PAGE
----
The impact of corporate governance on corporate performance: Evidence from Japan

Topics: Governance, Corporate governance, Stock Pages: 16 (6823 words) Published: May 30, 2014
Available online at www.sciencedirect.com

Pacific-Basin Finance Journal 16 (2008) 236 – 251
www.elsevier.com/locate/pacfin

The impact of corporate governance on corporate
performance: Evidence from Japan ☆
Rob Bauer a , Bart Frijns b,c,⁎, Rogér Otten a,d , Alireza Tourani-Rad c a
b

Limburg Institute of Financial Economics, Maastricht University, The Netherlands Nijmegen School of Management, Radboud University Nijmegen, The Netherlands c
Department of Finance, Auckland University of Technology, New Zealand d
AZL Fiducional, The Netherlands
Received 27 September 2005; accepted 22 May 2007
Available online 16 August 2007

Abstract
Employing a unique data set provided by Governance Metrics International, which rates firms using six different corporate governance dimensions, we analyze whether Japanese firms with many governance provisions have a better corporate performance than firms with few governance provisions. Employing an overall index, we find that well-governed firms significantly outperform poorly governed firms by up to 15% a year. Using indices for various governance categories, we find that not all categories affect corporate performance. Governance provisions that deal with financial disclosure, shareholder rights, and remuneration do affect stock price performance. The impact of provisions that deal with board accountability, market for control, and corporate behavior is limited.

© 2007 Elsevier B.V. All rights reserved.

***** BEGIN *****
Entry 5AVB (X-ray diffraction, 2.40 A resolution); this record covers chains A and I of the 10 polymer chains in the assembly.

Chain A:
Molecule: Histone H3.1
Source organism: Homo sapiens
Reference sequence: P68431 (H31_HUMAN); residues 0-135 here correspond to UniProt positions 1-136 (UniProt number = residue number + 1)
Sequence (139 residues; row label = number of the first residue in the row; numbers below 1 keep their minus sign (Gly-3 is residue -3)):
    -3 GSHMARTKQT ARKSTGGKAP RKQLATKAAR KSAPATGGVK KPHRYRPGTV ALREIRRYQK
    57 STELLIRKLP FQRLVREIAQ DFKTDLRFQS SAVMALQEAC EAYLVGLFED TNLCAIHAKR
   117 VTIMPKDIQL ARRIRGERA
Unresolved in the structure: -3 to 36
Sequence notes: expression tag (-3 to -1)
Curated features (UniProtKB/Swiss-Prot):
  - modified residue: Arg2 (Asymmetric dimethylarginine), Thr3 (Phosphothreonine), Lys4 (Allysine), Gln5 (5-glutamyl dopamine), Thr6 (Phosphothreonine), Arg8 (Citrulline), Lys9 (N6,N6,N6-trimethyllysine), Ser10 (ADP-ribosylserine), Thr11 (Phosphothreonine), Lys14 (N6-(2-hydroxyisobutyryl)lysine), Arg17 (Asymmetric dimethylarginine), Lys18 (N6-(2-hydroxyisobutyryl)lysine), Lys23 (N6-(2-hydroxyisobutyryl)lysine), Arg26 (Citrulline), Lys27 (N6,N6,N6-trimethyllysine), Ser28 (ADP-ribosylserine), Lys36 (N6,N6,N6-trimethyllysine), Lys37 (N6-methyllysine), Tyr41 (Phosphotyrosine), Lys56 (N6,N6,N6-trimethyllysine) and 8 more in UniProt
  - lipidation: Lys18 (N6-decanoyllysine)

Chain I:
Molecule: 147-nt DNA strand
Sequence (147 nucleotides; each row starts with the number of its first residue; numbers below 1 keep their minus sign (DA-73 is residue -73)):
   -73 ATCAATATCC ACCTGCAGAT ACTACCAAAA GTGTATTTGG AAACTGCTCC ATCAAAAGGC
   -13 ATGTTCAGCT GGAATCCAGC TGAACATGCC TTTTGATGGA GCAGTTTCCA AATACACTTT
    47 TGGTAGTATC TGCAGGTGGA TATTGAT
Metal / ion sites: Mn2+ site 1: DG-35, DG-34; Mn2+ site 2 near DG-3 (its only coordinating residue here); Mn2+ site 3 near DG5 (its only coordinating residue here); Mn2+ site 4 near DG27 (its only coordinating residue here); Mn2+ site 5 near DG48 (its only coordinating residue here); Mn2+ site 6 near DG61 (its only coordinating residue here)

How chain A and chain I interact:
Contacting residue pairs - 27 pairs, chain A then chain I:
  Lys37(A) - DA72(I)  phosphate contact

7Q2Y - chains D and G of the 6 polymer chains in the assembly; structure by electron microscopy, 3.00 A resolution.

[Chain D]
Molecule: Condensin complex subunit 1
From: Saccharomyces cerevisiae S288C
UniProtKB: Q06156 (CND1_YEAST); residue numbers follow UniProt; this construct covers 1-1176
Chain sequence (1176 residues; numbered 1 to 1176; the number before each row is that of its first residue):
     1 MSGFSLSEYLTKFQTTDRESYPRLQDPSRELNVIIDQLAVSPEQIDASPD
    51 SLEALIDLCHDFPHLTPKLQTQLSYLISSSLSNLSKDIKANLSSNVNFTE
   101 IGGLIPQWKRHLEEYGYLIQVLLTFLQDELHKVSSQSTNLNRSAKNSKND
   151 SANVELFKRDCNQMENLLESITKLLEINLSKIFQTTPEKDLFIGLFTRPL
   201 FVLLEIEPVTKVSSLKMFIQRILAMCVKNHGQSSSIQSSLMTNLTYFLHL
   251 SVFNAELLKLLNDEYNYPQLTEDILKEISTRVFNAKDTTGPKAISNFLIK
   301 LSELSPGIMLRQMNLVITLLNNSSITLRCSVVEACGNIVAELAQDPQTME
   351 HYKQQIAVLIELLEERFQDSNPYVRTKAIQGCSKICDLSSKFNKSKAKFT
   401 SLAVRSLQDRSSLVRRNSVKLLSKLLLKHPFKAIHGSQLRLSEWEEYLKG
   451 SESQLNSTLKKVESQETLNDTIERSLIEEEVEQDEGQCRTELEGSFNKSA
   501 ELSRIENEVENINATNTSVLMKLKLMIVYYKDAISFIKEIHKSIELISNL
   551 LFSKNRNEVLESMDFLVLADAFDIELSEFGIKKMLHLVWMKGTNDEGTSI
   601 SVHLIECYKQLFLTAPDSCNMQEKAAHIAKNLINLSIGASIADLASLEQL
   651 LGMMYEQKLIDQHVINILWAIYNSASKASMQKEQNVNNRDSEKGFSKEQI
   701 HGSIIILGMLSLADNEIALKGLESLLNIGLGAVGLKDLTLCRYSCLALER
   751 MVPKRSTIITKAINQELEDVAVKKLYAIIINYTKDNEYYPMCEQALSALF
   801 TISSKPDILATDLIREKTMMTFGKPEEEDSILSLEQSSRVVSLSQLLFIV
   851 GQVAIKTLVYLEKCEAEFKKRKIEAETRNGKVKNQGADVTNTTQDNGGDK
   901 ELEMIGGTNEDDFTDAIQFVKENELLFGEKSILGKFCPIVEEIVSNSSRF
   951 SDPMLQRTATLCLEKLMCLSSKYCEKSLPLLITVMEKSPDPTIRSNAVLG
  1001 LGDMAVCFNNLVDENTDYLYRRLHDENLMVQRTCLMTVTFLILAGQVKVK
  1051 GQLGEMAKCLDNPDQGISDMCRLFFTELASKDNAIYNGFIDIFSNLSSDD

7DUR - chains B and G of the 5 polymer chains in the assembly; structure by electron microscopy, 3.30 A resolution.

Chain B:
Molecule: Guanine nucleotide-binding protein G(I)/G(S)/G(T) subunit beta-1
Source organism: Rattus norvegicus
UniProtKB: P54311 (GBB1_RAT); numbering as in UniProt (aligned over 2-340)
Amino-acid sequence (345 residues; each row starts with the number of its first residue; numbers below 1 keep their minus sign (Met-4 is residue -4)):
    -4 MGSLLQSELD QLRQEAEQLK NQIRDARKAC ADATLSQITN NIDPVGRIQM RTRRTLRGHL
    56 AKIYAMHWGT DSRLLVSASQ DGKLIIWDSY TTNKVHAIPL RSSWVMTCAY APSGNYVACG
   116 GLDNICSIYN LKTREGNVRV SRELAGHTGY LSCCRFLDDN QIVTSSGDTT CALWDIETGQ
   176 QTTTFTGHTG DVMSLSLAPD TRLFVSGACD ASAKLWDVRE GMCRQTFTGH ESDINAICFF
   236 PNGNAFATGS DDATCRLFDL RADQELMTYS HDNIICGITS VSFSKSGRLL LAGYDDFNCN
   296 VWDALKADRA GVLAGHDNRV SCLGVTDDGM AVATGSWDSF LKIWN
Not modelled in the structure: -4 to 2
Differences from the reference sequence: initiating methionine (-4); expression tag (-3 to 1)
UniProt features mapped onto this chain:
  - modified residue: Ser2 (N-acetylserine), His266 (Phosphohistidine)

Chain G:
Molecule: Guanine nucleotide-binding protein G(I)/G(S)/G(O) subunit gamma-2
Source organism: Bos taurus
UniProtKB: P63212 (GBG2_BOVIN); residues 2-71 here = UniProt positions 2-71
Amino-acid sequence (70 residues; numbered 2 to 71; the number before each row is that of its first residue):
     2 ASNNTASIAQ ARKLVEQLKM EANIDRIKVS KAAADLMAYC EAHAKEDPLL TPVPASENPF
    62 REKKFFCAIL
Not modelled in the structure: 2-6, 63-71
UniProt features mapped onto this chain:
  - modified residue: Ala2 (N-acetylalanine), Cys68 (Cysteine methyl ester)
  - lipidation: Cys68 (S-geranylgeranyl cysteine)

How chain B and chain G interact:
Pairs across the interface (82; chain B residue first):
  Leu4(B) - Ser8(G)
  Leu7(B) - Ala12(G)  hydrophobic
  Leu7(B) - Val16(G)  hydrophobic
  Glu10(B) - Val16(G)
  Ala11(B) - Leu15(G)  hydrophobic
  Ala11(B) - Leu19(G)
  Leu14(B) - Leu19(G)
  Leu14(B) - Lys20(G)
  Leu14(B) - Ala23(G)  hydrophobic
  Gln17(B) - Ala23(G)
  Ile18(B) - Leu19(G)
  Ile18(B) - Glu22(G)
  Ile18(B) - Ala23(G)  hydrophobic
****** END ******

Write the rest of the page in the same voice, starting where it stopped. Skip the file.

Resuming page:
JEL classification: C21; C22; G34
Keywords: Corporate governance; Corporate performance


We wish to thank Governance Metrics International for sharing their governance data. We also would like to thank an anonymous referee, the editor (Ghon Rhee), and participants of the Inaugural Asia-Pacific Corporate Governance Conference, Hong Kong, 2005, the 3rd International Conference on Corporate Governance, Birmingham, U.K, 2005, the 13th Global Finance conference, Rio de Janeiro, Brazil, 2006, and the Asian FA/FMA, Auckland, New Zealand, 2006 for their useful comments and suggestions. Any remaining errors are ours. ⁎ Corresponding author. Nijmegen School of Management, Radboud University Nijmegen, P.O. Box 9108, 6500 HK Nijmegen, The Netherlands. Tel.: +31 24 3611599; fax: +31 24 3612379. E-mail address: b.frijns@fm.ru.nl (B. Frijns).

0927-538X/$ - see front matter © 2007 Elsevier B.V. All rights reserved. doi:10.1016/j.pacfin.2007.05.001

R. Bauer et al. / Pacific-Basin Finance Journal 16 (2008) 236–251

237

1. Introduction
In the past few years, numerous Japanese firms have voluntarily broken with one or more of Japan's well-established corporate traditions. A prime example is Sony, whose company board announced the appointment of Sir Howard Stringer on March 7, 2005. This type of event indicates a possible prelude to a more fundamental change in Japan's traditional system of corporate governance. For decades, the Japanese system has been distinctly different from its Western counterpart: That is, corporate governance was mainly self-conducted and characterized by large inter-corporate shareholdings and the deep involvement of a main bank. With the ongoing integration of financial markets and the rise in foreign ownership, Western-like governance features may become more and more important for Japanese firms. Indeed, some facets of the newly proposed code of corporate governance under consideration by the Japanese government are in line with those already practiced in many Western countries. In this article, we investigate whether Japanese firms with better Western-like governance features have a better stock price performance. In the past decade, empirical research has shown significant relationships between various corporate governance features and corporate performance. Until recently, however, the majority of researchers have focused on specific features of corporate governance, which makes it difficult to establish an overall relationship between corporate...

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